Dear candidates, would be candidates, elected officials and campaign staff,

I love you, but some of you have forgotten some very basic social constructs. A couple of you have been spotted engaging in what I’d term less than graceful behavior.

Campaign season is now a 12 month a year spectator sport, referees are self appointed, someone is always running & raising, social media is unforgiving, and the political world is much smaller than you can even imagine. Next year is this year, and this year was already crazy!

I offer these suggestions, take them, leave them, but consider this the public square and you’ve been told.

Please and Thank You are still expected. Your mothers, grannies and aunties taught you better than a whole slew of you are acting. Don’t shame those gals by forgetting you were raised right. If you want something; learn to ask nicely and be grateful. I can’t believe I have to type this, but just because you are a candidate doesn’t mean you are entitled to shit.

Attempt to remember that not every where you go is it about you.

I know.

Hard.

Organizations and groups were functioning long before you decided to run and fun fact: they don’t have to let you speak, nor are they stoked that you’ve never once graced any of their meetings but now you expect them to wave membership dues and event donations for every freaking staffer you turn up with. Events are not being planned for you to use as a back drop with all their members as props. No, you ain’t fooling anyone with those “selfies”. If the event has a cost associated, please at least offer to pay. The organizers might elect to decline, but at least cough up a sincere offer of a donation.

Arrive on time, check in at the appropriate table, be nice to the volunteers, pay the couple bucks, introduce yourself to the organizers. The folks you treat badly inside of 4 minutes of your diva like arrival might be that groups’ biggest donor, or a former board member who will tell all their friends about how you behaved. Doors they would open for you will be sealed like Gringott’s vault.

Review carefully all invitations to events featuring speakers that you want to hear or learn from, by all means consider attending. BUT, think long and hard about bringing a squad of campaign t-shirt wearing staff and a camera crew. This is not your event, no one paid to see you. Instead, consider a call to the organizers ahead of the event, would it be ok if you attended as candidate. Some groups have legal and statutory reasons to turn candidates down- a pleasant no, is still a no.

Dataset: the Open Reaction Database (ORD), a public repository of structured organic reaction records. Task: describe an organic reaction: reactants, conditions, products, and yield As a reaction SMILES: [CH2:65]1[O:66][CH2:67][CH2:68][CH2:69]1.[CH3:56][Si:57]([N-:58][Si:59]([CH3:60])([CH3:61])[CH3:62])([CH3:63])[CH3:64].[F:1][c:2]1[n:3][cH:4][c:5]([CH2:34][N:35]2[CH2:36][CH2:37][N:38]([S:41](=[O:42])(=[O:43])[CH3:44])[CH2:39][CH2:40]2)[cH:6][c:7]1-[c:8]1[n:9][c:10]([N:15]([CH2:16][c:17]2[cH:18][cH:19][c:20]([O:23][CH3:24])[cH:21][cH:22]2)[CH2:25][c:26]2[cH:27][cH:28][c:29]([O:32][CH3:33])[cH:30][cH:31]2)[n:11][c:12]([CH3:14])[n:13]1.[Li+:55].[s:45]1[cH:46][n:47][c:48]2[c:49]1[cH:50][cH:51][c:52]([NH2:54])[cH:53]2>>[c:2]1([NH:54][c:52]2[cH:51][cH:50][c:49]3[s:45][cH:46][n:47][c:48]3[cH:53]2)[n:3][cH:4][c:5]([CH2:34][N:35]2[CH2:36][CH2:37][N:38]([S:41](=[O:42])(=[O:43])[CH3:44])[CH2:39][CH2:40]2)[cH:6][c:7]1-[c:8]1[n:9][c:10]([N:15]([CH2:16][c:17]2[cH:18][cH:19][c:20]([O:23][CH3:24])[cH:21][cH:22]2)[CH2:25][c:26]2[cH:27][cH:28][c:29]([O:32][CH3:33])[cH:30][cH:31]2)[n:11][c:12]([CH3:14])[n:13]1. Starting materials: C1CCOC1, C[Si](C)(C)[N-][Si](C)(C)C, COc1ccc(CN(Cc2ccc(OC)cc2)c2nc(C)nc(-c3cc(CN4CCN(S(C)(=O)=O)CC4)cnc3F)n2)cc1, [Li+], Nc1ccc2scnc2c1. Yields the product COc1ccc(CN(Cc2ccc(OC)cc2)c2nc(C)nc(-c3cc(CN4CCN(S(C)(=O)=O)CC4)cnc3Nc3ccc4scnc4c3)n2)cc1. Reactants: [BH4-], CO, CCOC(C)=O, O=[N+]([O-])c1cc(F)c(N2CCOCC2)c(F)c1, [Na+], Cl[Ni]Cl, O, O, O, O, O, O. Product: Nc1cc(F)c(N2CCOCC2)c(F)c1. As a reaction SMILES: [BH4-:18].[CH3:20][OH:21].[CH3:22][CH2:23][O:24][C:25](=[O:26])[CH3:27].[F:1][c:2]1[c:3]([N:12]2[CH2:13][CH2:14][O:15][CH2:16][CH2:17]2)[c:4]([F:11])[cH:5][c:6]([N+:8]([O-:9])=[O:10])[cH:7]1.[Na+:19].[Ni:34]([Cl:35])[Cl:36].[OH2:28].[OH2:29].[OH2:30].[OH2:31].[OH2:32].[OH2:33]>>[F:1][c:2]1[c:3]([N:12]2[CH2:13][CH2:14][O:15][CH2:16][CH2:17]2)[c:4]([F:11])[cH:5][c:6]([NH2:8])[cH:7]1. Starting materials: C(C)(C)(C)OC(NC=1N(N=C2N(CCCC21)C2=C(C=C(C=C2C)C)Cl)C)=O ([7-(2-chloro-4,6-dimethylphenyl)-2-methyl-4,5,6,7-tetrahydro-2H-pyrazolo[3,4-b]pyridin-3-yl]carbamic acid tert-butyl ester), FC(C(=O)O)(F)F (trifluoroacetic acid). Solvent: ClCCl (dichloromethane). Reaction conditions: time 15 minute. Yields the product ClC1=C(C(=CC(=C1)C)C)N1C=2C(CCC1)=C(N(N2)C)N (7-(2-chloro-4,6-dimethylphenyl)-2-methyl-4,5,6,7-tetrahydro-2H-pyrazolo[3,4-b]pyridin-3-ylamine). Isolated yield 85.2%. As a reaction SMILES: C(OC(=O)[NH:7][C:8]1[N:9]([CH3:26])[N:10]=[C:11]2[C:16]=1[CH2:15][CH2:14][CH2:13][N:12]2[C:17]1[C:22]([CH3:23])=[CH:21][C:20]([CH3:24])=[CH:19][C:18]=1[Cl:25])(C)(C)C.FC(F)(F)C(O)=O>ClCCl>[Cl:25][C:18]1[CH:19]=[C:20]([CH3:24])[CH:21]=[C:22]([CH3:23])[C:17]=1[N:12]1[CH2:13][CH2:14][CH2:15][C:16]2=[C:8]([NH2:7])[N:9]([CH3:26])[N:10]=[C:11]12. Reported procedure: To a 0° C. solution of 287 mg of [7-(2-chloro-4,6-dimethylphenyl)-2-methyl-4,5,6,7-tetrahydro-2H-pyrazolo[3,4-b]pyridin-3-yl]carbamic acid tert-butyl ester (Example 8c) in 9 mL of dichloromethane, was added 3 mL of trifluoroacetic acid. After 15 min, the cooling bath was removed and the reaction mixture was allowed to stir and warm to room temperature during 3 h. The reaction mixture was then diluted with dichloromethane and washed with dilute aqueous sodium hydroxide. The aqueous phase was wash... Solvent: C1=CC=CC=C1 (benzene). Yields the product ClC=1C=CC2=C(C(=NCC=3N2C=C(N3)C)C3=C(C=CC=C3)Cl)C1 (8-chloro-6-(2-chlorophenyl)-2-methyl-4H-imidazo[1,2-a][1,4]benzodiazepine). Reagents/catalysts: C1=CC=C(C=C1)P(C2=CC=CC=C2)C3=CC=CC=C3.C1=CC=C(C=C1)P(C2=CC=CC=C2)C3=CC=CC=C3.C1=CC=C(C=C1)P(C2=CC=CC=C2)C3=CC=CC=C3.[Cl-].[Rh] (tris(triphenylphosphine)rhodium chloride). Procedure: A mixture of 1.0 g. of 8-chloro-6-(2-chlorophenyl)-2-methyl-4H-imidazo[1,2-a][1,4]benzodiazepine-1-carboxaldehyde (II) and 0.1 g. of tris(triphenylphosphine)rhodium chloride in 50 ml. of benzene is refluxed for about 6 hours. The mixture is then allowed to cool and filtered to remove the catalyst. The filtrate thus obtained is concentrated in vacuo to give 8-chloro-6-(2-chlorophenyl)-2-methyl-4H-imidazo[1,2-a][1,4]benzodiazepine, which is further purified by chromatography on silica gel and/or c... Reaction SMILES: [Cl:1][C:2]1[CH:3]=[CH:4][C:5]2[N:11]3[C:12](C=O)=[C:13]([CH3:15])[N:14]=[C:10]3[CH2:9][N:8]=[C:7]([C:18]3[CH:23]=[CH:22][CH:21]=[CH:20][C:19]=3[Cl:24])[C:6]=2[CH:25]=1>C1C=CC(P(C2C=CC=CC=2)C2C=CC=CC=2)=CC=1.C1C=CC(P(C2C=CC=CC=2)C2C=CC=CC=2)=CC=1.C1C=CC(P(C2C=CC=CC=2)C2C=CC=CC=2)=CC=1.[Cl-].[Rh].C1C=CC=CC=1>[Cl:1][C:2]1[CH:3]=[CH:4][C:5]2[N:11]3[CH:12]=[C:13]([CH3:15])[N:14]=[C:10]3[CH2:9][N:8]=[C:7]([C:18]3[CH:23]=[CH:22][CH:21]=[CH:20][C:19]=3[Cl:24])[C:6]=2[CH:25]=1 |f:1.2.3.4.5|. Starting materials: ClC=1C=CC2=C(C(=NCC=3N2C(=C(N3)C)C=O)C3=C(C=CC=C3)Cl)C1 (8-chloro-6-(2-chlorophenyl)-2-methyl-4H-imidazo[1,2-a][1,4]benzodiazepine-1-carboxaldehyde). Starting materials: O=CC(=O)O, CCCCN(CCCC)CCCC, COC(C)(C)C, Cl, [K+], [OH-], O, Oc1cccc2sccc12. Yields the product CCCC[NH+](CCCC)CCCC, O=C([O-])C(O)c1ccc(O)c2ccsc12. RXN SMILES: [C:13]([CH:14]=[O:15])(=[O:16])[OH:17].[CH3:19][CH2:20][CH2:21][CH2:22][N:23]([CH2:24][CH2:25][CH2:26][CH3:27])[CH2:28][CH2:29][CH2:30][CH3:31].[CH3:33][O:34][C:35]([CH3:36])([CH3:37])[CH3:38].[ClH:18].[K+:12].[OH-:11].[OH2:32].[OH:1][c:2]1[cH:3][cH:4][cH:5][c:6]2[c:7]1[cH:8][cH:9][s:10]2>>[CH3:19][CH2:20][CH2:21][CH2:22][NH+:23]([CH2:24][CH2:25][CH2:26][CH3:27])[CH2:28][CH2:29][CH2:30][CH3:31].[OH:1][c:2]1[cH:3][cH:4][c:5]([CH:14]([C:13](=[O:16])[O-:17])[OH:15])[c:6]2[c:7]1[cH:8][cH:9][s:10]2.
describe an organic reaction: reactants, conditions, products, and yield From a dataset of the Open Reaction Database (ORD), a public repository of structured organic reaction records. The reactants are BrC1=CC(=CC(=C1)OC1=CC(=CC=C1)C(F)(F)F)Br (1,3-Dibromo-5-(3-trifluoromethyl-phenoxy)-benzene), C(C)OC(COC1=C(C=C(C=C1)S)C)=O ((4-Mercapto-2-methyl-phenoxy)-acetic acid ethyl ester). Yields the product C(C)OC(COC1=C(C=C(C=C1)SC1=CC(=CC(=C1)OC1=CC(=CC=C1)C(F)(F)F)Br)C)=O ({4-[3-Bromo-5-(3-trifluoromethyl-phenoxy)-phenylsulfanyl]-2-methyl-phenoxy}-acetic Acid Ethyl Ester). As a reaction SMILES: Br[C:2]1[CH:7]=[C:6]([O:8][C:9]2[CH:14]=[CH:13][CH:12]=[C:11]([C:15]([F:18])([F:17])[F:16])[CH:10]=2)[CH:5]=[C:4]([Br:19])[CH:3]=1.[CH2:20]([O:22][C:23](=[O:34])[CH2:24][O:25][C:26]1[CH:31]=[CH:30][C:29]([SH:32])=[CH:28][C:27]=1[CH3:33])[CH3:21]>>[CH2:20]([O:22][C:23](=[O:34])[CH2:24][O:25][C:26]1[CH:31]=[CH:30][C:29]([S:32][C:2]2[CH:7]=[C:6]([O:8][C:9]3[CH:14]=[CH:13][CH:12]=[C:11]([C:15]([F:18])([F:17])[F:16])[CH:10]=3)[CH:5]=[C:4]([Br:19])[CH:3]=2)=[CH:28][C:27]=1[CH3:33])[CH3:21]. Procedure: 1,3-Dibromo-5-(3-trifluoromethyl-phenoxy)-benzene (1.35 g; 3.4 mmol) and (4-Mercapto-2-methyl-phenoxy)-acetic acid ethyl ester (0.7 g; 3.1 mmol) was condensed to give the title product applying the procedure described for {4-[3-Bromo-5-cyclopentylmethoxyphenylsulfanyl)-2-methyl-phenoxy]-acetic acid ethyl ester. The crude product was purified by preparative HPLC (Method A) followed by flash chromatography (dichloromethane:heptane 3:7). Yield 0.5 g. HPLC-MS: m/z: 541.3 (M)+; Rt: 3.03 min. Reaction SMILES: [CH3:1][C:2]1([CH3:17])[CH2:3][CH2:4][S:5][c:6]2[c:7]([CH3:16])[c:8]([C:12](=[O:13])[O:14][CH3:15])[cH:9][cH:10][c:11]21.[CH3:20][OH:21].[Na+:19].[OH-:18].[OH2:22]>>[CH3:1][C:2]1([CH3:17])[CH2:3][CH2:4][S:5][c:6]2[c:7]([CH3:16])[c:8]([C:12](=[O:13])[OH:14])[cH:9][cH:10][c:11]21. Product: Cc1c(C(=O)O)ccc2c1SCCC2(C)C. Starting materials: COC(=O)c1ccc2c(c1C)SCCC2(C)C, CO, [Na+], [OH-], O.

If the event is a public “open to all” meeting, again-let the organizers know you are coming. They have a “run of show” and need to know how many of your kind to expect and if they can accommodate all of you.  Do not always expect them to carve out time for you to speak. If they offer you a few minutes graciously accept and then be BRIEF!

Moving on.

For the sake of argument, lets say everyone is happy to see you, take pictures with you, tweet our your campaign stump speech and they didn’t even ask you to pay! How wonderful, yippee! But aren’t you forgetting something?

Did you thank them?

Of course you totally meant to thank them, but the campaign and the call time and the door knocking -you forgot. Or, did you?

A prompt sincere Thank You is long remembered and much appreciated. A box of Thank You cards is literally a couple bucks at Target. In fact you can write 20 of them in advance! Here’s a suggestion:

Dear blah blah,

Thank you for graciously letting me to speak at your terrific event the other day. I am very grateful to you and the organizing committee for allowing me to share my vision for a more just and prosperous Georgia.

I enjoyed meeting your membership, the work you do is so important and vital to our community.

If  I can be of any service to you, please do not hesitate to reach out to me.

Very sincerely yours,

Not your usual bonehead running for office

Heck you can get a volunteer to write the address, stamp and mail the envelope.

Imperious and entitled reputations are hard to shake.

Don’t earn one.

 

 

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